The Datsun 240Z is rightfully remembered as Nissan’s most competitive sports car, for sweeping 10 out of 10 National SCCA C-Production Championships between 1970 and 1979. However, the humble Datsun 510, initially expected to be nothing more than an econobox when first released in 1968, nearly matched that record in what was then called sedan racing. What’s more, it truly opened the doors for Nissan and other Japanese manufacturers to be taken seriously as competitors against their European rivals.
Back in the day, sedan racing didn’t necessarily mean a car with four doors. The term “sedan” was used to differentiate Mustangs, Porsches, and Alfa Romeos from more purpose built prototype and sports cars that were the more traditional racing machines of the era. Notably, sedan classes featured cars based on modified production vehicles. The true charm of sedan racing was the way regular fans could relate to the cars, the same ones they could buy in showrooms.
By the late 1960s, the SCCA had fast growing amateur A- and B-Sedan racing classes. With the popularity and affordability of sedan racing on the rise, carmakers saw a tremendous opportunity to move some metal. In 1966, SCCA president John Bishop founded the well-known Trans-American Sedan Championship, a professional series created as playground for manufacturers to prove their cars on the race track (and to rake in their sponsorship dollars).
When we think of Trans-Am racing today, the historical provenance of what was initially called the “Under 2.0 Liter” class is often overlooked. The series was formed at the dawn of the pony car era, and these smaller cars ran at the same time as the V8-powered Mustangs, Camaros, and ‘Cudas, with hotshoe drivers like Parnelli Jones, Mark Donohue, and Dan Gurney, getting the bulk of the attention.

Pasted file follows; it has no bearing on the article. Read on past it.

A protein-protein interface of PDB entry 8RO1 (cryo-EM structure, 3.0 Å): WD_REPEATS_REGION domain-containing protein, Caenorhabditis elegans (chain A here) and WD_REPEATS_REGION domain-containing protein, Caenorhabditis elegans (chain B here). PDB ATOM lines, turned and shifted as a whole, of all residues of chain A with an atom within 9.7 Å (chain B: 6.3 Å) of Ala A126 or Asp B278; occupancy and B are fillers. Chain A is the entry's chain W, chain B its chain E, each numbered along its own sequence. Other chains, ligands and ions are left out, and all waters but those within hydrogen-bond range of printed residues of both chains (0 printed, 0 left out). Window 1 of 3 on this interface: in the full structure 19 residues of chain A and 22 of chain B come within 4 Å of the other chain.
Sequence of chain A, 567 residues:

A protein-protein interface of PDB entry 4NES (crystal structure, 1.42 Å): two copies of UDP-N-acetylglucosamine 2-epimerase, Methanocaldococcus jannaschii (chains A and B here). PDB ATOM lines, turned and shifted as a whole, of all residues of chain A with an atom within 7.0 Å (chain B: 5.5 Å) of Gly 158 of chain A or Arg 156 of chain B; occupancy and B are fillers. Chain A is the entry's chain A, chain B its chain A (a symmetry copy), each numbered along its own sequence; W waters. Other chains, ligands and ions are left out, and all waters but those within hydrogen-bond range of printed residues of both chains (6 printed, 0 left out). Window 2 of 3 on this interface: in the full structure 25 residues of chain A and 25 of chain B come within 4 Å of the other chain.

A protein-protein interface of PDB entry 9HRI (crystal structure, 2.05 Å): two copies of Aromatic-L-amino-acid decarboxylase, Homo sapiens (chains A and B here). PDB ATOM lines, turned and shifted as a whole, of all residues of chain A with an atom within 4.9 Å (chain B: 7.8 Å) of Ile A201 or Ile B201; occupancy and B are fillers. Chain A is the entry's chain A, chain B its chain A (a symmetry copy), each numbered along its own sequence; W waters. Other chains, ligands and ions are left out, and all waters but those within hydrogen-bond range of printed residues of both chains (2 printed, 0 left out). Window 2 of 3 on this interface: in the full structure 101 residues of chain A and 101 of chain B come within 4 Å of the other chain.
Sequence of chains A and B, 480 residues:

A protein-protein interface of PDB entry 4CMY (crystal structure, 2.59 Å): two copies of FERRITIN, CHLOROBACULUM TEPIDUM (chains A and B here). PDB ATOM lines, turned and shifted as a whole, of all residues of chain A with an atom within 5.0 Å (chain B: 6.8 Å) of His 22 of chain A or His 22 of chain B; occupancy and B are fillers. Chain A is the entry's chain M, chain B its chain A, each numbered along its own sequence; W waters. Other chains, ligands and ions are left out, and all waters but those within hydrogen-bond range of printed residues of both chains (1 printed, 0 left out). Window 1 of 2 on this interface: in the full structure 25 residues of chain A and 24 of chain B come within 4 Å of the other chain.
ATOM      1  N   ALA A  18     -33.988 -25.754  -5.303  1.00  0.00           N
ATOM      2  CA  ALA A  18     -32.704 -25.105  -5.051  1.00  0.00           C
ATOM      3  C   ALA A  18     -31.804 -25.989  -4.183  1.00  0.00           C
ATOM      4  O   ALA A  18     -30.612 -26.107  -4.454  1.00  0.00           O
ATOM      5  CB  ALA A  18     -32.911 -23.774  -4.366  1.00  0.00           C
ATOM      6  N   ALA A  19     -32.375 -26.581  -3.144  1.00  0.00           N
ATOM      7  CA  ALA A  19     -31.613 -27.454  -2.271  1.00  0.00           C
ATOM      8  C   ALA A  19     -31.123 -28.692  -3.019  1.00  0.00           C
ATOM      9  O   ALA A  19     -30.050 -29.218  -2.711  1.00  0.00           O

Under 2.0 Liter was where Nissan, and eventually Japanese carmakers in general, would dominate. But in the beginning, the class was filled with European cars from the likes of Porsche, Alfa Romeo, Mini Cooper, BMW, Saab, and Volkswagen.
Meanwhile, Nissan had been dominating SCCA’s many amateur production classes from coast to coast, but had yet to enter any major professional series with factory backing. The president of Nissan USA, Yutaka Katayama, saw the SCCA’s increasingly popular Trans-Am series as the perfect opportunity to showcase the Datsun 510 could hold its own against the likes of their European counterparts.
Katayama offered contracts to two proven teams, Brock Racing Enterprises on the west coast and Bob Sharp racing on the east. And in 1971 Nissan officially entered Trans-Am racing as a manufacturer, into the highly anticipated and newly reclassified “Two-Five Challenge” for engines 2.5 liters and below. With the new name came a dedicated race group separate from the pony cars.
Brock, Sharp, and their drivers would eventually become household names to car enthusiasts of the era, but there were countless other drivers and privateer cars that helped build he Datsun legend. In fact, the BRE team cars weren’t even ready in time for the first Two-Five Challenge race on May 8, 1971 and had to sit that round out. Instead, Datsun was represented by John Tremblay, a privateer, and Bob Sharp, finishing 7th and 8th respectively. Nissan won no manufacturer points that round, it was the first time competitors saw potential of the 510, cracking the top ten.